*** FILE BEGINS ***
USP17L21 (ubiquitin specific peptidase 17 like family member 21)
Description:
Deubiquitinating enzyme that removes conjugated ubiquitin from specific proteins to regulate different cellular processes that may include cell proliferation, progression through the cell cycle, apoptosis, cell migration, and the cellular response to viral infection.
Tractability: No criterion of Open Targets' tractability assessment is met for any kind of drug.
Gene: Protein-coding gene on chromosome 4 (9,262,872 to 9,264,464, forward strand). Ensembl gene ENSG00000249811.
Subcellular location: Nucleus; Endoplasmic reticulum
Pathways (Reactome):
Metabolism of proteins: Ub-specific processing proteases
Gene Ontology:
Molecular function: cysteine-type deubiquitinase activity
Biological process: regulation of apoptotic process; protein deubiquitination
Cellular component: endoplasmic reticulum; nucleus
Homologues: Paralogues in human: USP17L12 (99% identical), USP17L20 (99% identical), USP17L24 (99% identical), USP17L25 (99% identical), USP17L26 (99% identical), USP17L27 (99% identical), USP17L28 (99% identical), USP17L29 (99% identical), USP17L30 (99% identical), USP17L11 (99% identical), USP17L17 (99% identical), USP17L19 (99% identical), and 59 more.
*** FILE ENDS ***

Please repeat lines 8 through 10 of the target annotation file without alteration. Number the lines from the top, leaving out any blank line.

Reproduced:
Metabolism of proteins: Ub-specific processing proteases
Gene Ontology:
Molecular function: cysteine-type deubiquitinase activity